In wall cable management, love it or hate it, is an essential aspect of any functional and visually appealing home theater setup. A well-organized and properly managed cable system can not only enhance the overall aesthetics of your entertainment room, it can also improve the performance of your audio and video (A/V) equipment.
With the increasing number of devices and cables available for a home theater setup today, the task of managing and organizing these cables can seem daunting. However, with the right techniques and tools, it is possible to create a clean and orderly home theater setup.
In this article, we will show you our in wall cable management solution for that super clean look. Using our provided tips and product suggestions, we aim to help you create a home theater setup that is has simplistic beauty without compromise to function.
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Let’s Start at the Beginning
Here at Smart Design Living, we appreciate the simplicity of things. If you’re looking for cable management on a complex 10.2 Atmos speaker setup then you’re probably not going to find this article very useful. If you’re like us, and are going for that clean look with just a handful of critical components (but high quality components) then you’ve come to the right place. In wall cable management is definitely going to help you get that super minimalistic, clean overall look.
This is what we started with. Does your setup currently look similar? We’re running a 65″ LG OLED C-Series with a Sonos Beam soundbar. For entertainment, we’re actually using an NVidia Shield, running a PLEX server and other useful apps.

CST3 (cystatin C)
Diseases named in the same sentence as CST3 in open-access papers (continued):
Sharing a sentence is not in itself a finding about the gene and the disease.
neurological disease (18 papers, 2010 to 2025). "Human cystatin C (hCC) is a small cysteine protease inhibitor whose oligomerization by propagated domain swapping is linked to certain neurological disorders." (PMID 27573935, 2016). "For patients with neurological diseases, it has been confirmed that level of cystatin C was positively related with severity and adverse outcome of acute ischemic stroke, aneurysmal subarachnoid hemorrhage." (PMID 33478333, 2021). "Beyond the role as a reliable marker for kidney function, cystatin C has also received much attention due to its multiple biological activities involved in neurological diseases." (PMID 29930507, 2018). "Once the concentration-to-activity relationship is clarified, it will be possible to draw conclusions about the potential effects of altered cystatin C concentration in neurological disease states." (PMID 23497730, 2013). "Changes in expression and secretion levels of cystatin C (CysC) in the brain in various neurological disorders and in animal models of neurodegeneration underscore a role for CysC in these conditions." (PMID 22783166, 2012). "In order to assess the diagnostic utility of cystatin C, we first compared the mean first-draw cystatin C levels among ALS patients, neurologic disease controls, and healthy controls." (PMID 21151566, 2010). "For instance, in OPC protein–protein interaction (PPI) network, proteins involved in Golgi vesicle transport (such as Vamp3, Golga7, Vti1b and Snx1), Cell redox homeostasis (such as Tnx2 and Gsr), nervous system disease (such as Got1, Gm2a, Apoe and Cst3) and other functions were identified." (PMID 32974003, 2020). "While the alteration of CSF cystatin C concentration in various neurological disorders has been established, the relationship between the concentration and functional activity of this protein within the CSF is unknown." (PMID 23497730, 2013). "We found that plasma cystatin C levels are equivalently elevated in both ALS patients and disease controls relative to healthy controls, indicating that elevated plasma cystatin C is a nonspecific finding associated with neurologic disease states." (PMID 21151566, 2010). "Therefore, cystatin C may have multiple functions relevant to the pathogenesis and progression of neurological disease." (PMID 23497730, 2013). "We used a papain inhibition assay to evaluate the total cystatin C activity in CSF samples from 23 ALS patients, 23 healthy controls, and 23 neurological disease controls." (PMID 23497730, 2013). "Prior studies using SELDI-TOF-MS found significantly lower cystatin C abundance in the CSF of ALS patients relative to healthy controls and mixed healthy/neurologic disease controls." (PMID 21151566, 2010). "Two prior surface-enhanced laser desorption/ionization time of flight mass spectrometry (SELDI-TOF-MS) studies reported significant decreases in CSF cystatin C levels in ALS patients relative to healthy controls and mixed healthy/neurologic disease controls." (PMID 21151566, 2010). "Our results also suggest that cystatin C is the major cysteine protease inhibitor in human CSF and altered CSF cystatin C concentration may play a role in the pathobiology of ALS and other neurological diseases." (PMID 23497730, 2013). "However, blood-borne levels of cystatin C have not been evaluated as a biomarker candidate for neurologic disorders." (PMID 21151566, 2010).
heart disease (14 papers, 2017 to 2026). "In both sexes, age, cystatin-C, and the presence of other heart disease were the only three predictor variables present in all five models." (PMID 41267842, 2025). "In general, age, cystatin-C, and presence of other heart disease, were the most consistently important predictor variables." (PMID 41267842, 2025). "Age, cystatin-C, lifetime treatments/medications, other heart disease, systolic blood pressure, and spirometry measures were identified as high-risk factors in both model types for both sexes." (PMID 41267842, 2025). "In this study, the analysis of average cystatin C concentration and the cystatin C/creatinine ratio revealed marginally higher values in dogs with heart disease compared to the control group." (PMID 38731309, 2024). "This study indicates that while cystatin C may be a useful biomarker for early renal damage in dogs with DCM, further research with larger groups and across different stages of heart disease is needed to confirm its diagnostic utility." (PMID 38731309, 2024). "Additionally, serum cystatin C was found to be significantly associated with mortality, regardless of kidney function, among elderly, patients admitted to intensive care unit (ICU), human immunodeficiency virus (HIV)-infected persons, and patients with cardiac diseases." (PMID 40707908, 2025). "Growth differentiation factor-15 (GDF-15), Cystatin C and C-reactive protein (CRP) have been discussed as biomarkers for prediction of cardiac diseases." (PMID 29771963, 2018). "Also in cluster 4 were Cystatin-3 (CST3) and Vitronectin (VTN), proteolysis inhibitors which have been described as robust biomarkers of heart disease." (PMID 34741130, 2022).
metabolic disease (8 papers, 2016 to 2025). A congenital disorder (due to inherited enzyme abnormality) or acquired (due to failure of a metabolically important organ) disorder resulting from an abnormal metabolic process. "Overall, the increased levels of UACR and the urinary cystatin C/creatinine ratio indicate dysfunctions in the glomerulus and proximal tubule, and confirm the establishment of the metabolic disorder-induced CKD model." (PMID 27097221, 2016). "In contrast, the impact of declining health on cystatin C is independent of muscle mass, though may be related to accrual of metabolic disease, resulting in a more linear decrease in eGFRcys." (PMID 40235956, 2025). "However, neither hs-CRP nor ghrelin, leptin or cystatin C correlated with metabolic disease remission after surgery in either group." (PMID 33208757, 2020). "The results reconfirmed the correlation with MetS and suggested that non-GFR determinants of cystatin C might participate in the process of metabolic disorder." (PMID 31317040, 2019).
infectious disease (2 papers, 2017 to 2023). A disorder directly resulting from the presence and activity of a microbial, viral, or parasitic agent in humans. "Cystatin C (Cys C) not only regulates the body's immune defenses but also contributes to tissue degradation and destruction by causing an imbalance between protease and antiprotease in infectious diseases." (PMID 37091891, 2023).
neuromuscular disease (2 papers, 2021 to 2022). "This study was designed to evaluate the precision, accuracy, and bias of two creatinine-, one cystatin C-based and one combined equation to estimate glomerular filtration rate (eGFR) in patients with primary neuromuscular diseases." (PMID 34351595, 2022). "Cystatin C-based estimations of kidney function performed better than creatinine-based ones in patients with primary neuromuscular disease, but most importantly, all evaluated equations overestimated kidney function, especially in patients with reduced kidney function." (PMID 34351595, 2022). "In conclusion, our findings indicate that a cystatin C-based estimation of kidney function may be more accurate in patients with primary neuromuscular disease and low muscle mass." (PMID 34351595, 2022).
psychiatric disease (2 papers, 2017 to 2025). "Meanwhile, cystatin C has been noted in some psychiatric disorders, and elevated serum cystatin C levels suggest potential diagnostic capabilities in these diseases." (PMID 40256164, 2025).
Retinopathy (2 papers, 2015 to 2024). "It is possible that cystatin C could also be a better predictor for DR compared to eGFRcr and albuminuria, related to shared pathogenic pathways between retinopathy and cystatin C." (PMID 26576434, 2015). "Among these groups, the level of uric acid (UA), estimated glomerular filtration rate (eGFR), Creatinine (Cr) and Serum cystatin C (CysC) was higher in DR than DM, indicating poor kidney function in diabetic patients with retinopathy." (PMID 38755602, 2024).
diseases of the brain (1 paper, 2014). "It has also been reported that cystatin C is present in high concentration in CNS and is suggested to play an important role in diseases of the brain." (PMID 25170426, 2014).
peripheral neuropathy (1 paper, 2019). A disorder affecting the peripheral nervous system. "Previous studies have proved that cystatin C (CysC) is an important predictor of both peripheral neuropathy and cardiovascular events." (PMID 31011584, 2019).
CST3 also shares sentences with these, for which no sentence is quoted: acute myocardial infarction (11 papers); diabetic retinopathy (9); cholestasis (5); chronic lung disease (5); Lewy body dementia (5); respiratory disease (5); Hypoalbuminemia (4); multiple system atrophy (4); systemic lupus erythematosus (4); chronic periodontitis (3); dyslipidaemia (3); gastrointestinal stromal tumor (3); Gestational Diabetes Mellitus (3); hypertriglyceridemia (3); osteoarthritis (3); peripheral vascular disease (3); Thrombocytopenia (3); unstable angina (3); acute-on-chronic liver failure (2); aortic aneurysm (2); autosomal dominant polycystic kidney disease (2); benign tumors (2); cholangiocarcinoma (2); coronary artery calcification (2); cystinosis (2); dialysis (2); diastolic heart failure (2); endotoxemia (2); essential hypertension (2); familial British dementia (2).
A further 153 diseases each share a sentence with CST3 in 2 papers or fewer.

These are by no means low-end components. The TV picture quality is excellent, the soundbar sounds incredible (even without the Sonos subwoofer), and the Shield smoothly runs all the apps we need. In fact the TV’s suite of built-in apps work pretty well on their own. On heavy loads, there can be glitches and artifacts, so we prefer to use the Shield for a more flawless experience.
All the miscellaneous components are the EERO mesh router system, and the Lutron hub for controlling smart switches. We wrote an article about smart switches here if you were curious to read more on that. All the cables are just exposed and it looks like a hot mess birds nest.
Declutter and hide as many cables are possible either inside the walls, or underneath the floating shelf or inside your A/V cabinet if that is what you use
Clean! Modern! Beautiful!
We’ll show you exactly the products we used to accomplish this so you aren’t left guessing. We went through the trial and errors so you don’t have to.
Do-It-Yourself! Doesn’t matter if this is your first DIY project or you are a veteran, we hope this guide and tips can help you make your project a breeze. If you have tips of your own, we’d love to know!
Bragging rights! Post your setup on social media and tag us #smartdesignliving! Show off to your friends and family and maybe help them do the same with their projects. Joy is meant to be shared!
Recommended Cable Management Products & Tools
We’re just covering the products and tools we used for this project. We won’t be covering all the A/V components in detail other than what was mentioned earlier in the article.